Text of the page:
CAD says claims that St Thomas teen fined for COVID breach false
The Court Administration Division says claims that a teenager was fined $200,000 by a court for failing to wear a mask in public are false.
The teen was among several persons who appeared before the St Thomas Parish Court on Wednesday for breaches of the Disaster Risk Management Act (DRMA).
The breaches were committed in August.
Thirty persons were charged for failing to wear a mask, of which 18 were each fined $200,000 while 10 were each fined $50,000.
The other two were fined $20,000 and $10,000 respectively.
And another 30 persons were charged for breaching curfew restrictions, of which 22 were each fined $200,000 and the other eight were each fined $50,000.
In a statement today, the agency said that minors are not ordinarily listed before the criminal court, with this only occurring in instances where they are charged with an adult, and in those circumstances, a parent or guardian is present.
Acting director of client services, communications and information Kadiesh Fletcher stated that the minor in question was charged and brought before the court as an adult but when his age was brought to the attention of the judge, he was admonished and the matter transferred to the Children's Court, where he is to appear today.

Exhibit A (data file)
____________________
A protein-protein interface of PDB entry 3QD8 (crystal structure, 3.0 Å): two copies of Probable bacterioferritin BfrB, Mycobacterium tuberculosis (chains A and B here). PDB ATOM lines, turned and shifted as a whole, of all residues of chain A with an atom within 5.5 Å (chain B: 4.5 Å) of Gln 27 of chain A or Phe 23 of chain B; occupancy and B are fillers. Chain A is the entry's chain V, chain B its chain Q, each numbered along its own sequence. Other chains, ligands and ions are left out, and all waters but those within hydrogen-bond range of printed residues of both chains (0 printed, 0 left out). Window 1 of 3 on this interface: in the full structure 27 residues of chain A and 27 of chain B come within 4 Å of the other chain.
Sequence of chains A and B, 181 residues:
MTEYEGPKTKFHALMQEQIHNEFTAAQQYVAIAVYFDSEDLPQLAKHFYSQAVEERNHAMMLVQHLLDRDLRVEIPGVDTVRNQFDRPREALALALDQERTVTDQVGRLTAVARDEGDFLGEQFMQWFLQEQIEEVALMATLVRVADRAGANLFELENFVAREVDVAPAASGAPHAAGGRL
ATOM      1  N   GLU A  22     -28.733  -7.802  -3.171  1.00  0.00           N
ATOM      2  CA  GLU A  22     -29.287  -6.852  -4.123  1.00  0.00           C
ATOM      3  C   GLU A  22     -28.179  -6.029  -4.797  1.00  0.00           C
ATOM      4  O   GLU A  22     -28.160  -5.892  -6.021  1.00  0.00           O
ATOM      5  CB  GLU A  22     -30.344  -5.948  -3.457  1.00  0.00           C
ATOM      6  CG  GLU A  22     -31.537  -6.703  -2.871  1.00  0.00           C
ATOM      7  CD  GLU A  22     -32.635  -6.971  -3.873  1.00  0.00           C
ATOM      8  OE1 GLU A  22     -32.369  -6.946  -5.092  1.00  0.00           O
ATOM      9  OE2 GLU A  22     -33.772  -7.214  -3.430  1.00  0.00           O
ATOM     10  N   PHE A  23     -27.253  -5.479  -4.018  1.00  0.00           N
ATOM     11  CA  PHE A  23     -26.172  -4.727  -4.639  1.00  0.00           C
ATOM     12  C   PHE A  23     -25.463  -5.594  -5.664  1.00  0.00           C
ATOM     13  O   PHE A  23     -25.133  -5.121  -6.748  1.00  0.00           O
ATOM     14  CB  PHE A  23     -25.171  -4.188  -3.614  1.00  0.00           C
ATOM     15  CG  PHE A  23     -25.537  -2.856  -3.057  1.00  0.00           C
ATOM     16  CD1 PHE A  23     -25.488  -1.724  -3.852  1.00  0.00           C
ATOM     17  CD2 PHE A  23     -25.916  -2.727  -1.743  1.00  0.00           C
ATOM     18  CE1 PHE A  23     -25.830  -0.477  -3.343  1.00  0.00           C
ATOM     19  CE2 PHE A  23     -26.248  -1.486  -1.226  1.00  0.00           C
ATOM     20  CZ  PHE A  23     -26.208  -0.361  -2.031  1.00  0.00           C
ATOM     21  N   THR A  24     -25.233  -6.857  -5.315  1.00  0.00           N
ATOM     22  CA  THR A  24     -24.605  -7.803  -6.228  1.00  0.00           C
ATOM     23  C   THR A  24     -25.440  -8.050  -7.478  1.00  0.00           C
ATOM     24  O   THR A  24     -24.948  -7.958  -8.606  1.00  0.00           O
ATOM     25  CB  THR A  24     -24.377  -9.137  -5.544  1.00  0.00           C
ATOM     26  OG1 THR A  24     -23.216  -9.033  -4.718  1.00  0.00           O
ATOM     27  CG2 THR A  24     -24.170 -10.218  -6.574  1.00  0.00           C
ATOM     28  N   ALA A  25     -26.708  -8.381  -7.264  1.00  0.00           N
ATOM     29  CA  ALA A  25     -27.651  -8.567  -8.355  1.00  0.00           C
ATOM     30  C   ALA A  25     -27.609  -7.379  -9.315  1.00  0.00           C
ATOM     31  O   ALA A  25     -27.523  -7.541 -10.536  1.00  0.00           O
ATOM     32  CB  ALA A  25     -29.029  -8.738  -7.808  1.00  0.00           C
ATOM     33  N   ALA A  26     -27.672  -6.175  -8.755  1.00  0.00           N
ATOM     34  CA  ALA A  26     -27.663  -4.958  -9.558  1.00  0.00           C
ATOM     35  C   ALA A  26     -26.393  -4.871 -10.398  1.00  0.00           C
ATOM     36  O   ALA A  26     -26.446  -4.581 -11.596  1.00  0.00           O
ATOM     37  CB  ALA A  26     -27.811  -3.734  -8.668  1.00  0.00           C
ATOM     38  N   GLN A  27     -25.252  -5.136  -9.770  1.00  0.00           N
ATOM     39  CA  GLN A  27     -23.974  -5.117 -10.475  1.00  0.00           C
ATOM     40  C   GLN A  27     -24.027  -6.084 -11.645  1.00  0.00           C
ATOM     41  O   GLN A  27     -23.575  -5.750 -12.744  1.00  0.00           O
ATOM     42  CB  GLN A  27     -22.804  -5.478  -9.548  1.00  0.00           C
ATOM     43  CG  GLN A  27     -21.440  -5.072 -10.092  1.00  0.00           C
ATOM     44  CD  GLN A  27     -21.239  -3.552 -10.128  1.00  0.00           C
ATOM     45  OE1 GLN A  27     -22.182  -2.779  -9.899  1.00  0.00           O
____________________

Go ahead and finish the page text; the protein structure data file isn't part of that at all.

She said that the teen was not fined $200,000 and reports to the contrary are not true.
Fletcher added that all other children who were charged with adults for breaches of the DRMA were admonished and discharged.
Meanwhile, Fletcher said the judiciary is also aware of concerns about fines issued by the St Thomas Parish Court.
She explained that Section 52 of the DRMA establishes the offences and penalties under this law with the maximum fine being $1 million.
It was noted that the maximum fine issued by the court on Wednesday was $200,000.
The Sixth Schedule, which accompanies the act and outlines the fixed penalties for various breaches of the law, applies only in instances where tickets are issued by the police.
Once a person is brought before the court, this schedule does not apply and the judge is guided by the statute only, Fletcher stated.
The Houses of Parliament passed legislation for the introduction of fixed penalties for persons who are deemed to be in breach of certain aspects of the DRMA.
The fixed penalties, which are issued in the form of tickets, must be paid within 30 days, failing which a summons would be issued by the court for the person's arrest.
However, the ticketing regime has not been implemented and persons are still being locked up for offences such as failure to wear masks.
A person who is brought to court under the DRMA and convicted before a parish court is liable to a maximum fine of $1 million or to imprisonment not exceeding one year.
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